Museums in Cleveland Park

Admission for Two or Four at National Museum of Civil War Medicine (Up to 71% Off)

National Museum of Civil War Medicine

Multiple Locations

Museum with an authentic Civil War surgeon's tent, a 19th century holding coffin, and dioramas detailing medical evacuations

$29 $10

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Wax-Museum Visit for One or Two at Madame Tussauds Washington D.C. (Up to 45% Off)

Madame Tussauds Washington D.C.

MADAME TUSSAUDS

Stand face-to-face with wax-made cultural figures, sports stars, and all 44 US presidents

$22.79 $13

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International Spy Museum for One, Two, or Four (Up to 46% Off)

International Spy Museum

Downtown - Penn Quarter - Chinatown

Centuries of international espionage history told through multimedia exhibits such as Exquisitely Evil: 50 Years of Bond Villains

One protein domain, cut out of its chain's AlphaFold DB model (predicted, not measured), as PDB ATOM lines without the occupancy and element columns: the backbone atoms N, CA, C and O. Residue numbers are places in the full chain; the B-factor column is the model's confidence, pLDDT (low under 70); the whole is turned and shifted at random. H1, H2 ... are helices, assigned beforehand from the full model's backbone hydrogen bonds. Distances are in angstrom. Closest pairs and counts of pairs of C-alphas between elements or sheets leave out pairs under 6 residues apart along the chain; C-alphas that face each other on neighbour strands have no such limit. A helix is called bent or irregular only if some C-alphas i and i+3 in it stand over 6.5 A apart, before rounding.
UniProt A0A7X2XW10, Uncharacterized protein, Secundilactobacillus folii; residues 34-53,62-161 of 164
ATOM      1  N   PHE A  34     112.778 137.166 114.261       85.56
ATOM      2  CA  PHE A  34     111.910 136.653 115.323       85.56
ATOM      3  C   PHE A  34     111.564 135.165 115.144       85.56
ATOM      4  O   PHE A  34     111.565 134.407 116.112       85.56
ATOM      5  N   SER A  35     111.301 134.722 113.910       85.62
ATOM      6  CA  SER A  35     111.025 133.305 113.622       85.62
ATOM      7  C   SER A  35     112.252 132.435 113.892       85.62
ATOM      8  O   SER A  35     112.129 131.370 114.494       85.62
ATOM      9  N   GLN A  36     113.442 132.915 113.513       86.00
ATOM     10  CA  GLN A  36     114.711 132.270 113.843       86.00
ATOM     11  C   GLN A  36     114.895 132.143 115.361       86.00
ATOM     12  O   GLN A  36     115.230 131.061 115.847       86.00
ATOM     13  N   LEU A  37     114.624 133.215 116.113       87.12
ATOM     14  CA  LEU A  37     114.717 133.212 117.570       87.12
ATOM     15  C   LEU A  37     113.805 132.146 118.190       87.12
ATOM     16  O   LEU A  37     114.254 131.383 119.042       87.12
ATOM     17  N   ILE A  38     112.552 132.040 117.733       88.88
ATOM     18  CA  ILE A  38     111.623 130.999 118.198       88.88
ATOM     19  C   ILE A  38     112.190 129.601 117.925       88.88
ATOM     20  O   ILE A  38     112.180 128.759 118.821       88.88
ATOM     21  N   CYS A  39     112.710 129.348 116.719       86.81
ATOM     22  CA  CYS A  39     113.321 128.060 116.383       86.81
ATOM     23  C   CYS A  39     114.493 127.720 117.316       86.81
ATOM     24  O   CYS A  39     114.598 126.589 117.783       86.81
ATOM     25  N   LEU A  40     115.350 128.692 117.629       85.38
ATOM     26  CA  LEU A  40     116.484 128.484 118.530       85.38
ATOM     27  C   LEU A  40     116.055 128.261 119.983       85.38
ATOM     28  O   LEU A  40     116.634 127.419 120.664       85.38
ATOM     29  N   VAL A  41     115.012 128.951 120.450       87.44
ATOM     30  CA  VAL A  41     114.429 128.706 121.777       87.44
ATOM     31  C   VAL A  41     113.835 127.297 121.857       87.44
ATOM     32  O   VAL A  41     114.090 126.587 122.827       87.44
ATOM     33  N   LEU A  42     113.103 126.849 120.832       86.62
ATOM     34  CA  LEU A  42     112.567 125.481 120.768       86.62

$21.95 $12

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Visit for Two or Four to the National Building Museum (Up to Half Off)

National Building Museum

Penn Quarter

Colossal 19th-century building's array of exhibits explores principles of architecture, engineering, and design

$16 $8

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Museum Visit for Two, Four, or Up to Eight on Thursday–Sunday at Sandy Spring Museum (Up to 60% Off)

Sandy Spring Museum

Ashton - Sandy Spring

Local museum explores the area’s history as a Quaker community and historic hub of Maryland with rotating and permanent exhibits

$10 $5

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Home and Grounds Visit for Two or Five Adults at Gunston Hall (Up to Half Off)

Gunston Hall

Mason Neck

Guided tours through 18th-century Georgian mansion with period furnishings and historical recreated grounds

$20 $10

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Select Local Merchants

Founded by Post cereal heiress Marjorie Merriweather Post, Hillwood Estate, Museum & Gardens is a premier art collector's museum. Featuring the most comprehensive collection of Russian imperial art outside of Russia, 18th-century French decorative arts, Faberge eggs, Beauvais tapestries--and situated on 16 acres of gardens.